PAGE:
Prime Minister Tony Blair on Sunday acknowledged he was surprised by the ferocity of the insurgency in Iraq, but defended Britain's commitment to remain in the country.
The issue is sure to cloud his governing Labor Party's annual conference, as recent violence thrusts Iraq back into the media spotlight and intensifies questions about when British troops will pull out.
"There is absolutely no doubt in my mind that what is happening in Iraq now is crucial for our own security," Blair told the British Broadcasting Corp. as the weeklong conference opened in the southern coastal town of Brighton.
Blair was asked whether he had expected it to be so difficult to restore order in Iraq following the US-led invasion.
"No, I didn't expect quite the same sort of ferocity from every single element in the Middle East that came in and is doing their best to disrupt the political process," he said, referring to insurgents who have flooded into Iraq from neighboring countries such as Syria and Iran. "But I have absolutely no doubt as to what we should do. We should stick with it."
Britain has some 8,500 troops in Iraq, headquartered in the southern city of Basra. Blair's decision to back the US-led invasion caused his popularity to plummet and cost Labor dearly in national elections earlier this year. Although the party won a historic third term in office, its huge parliamentary lead was slashed, raising questions about Blair's leadership and undermining his authority.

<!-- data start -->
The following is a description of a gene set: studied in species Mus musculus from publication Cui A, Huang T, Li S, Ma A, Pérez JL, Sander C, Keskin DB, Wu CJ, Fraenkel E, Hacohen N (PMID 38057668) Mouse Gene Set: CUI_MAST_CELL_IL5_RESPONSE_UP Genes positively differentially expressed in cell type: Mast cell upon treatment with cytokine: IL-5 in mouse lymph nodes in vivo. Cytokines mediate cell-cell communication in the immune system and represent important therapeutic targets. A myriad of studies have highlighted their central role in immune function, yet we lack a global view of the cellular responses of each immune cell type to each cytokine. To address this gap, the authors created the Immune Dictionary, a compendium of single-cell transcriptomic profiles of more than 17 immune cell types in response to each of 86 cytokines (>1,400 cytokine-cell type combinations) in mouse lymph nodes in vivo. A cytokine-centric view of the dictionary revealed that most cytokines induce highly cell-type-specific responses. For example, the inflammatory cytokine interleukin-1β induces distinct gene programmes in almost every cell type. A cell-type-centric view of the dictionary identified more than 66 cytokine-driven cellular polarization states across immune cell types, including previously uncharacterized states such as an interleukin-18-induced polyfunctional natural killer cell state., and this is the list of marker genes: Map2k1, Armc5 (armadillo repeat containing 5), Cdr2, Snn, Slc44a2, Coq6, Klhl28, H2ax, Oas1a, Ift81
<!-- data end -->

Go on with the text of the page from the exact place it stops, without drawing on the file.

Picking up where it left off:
Blair hopes to concentrate on domestic issues during the conference and to rally the party behind his program for reforming public services.
But images of angry Iraqis pelting British soldiers with Molotov cocktails and a diplomatic rift over the arrest and subsequent jail break of two British soldiers in Basra have reignited criticism of the way Blair has handled the conflict.
Blair insisted that the two soldiers who were arrested last week after allegedly shooting two Iraqi policemen would not be handed over to Iraqi authorities. The men, who were operating undercover, were rescued from prison by a British armored patrol which crashed through the jail walls.
"We will do whatever is necessary to protect our troops in any situation," Blair told the BBC.
Blair rejected calls from political opponents to set a timetable for withdrawing British troops from Iraq. His Defense Secretary John Reid said troop withdrawals depended on the ability of Iraqi forces to secure the country.
"When that condition has been met, we will hand over the lead in counterterrorism to the Iraqis," Reid told reporters.
Blair's ongoing plans to encourage greater private sector involvement in state-run public services have angered many Labor members.
Trade unionists, still a potent force in the party, have tabled several motions calling on the government to strengthen the rights of workers to strike, to halt market reforms of the health service and protect state pensions.
The motions, to be debated and voted on by delegates, cannot force Blair to alter policy, but defeats would prove embarrassing.
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